The minced meat in this recipe comes from grassfed yearling lambs that are raised grazing freely on the slopes of Epirus in Western Greece. With a richer taste, more iron and increased nutritional value, it is meat that is worth seeking out from producers following traditional farming methods. Gradually add the meat into the hot frying pan, so that you can break it up so that it is well browned, either with a fork or with the wooden spoon. Don’t worry if you see it sticking to the bottom, as soon as it cooks, the pan will release it.
For herbs and spices, you can experiment with what you prefer. This version here is milder, for kids that don’t enjoy very spicy flavors. It is a very flexible recipe that seems to always turn out delicious, hence the variety of different versions. It just needs good quality ingredients to turn out great every time.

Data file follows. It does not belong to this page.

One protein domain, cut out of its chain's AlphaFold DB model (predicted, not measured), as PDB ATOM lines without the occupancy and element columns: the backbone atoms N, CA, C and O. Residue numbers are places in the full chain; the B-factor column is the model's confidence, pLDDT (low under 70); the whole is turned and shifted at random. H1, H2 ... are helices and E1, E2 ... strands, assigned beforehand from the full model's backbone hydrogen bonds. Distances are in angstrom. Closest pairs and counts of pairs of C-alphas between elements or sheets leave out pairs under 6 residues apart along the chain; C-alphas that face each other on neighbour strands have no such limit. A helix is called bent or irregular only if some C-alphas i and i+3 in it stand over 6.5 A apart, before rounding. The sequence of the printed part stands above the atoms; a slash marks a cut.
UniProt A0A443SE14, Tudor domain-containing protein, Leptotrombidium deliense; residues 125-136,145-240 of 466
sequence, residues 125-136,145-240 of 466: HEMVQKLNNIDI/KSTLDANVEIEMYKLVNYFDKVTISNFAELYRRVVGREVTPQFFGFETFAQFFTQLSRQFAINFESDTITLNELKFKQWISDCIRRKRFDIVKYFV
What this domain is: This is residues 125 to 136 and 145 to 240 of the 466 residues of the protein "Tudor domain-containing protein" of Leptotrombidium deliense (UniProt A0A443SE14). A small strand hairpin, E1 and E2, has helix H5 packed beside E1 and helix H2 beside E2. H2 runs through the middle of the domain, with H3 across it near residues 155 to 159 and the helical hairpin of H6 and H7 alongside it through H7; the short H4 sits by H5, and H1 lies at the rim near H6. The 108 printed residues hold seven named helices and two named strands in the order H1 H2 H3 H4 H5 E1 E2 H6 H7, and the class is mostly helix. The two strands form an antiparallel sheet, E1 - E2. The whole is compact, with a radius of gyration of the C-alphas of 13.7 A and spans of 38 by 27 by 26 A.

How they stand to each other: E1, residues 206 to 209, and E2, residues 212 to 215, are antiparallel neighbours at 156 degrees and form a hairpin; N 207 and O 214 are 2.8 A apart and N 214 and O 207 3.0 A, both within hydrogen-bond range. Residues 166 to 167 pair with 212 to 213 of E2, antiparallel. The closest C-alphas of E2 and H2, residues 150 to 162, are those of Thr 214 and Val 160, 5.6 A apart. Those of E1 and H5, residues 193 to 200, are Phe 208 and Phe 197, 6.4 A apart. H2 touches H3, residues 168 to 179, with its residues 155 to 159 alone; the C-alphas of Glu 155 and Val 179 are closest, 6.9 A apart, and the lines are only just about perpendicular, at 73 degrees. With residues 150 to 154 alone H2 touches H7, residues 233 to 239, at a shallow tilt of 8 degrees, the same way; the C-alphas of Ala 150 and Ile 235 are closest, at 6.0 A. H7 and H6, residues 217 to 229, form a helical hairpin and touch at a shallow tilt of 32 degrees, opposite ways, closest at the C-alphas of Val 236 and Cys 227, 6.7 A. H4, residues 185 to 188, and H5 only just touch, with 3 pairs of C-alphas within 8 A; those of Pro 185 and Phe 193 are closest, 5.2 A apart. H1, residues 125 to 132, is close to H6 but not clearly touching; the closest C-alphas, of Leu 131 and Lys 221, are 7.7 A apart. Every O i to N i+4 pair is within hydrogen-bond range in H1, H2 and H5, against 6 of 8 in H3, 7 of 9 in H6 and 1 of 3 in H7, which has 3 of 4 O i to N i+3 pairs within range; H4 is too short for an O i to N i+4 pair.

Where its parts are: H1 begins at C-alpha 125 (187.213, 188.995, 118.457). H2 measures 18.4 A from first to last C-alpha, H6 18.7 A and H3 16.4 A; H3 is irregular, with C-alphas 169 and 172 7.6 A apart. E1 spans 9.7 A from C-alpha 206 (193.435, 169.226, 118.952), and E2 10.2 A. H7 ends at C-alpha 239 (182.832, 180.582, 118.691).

- 500 gr. minced grassfed yearling lamb
- 4 cups chickpeas, cooked
- 1 cup (200 ml) broth or cooking liquid from the chickpeas
- 1 small onion, finely chopped
- 2 cloves garlic, crushed
- 2 tsps cumin
- 2 tsps coriander ground
- 2 tsps turmeric
- 1 tsp Chili or paprika
- Salt and pepper
- Optional: 2 tablespoons Parsley or coriander finely chopped
Heat the a cast iron or heavy bottomed pan well over a medium heat. Gradually add the minced meat and brown well while stirring. Add the onion and chickpeas and continue stirring over a high heat for about 5-7 minutes. Add the garlic, all the spices, and season well. Stir for 1 ‘ to integrate. Add the broth and scrape the bottom of the pan to release any brown bits stuck to it. Lower over a medium heat and let it reduce for 5’.
Serve with rice or Naan bread, yogurt, a little olive oil and the chopped herbs.
It’s funny how borlotti or cranberry beans also have two names in Greek: chandres (beads) or barbounia (red mullet, yes really). They are so beautiful that I almost feel sad when I see them lose their color cooked. Their slightly sweet and hearty tasty, quickly…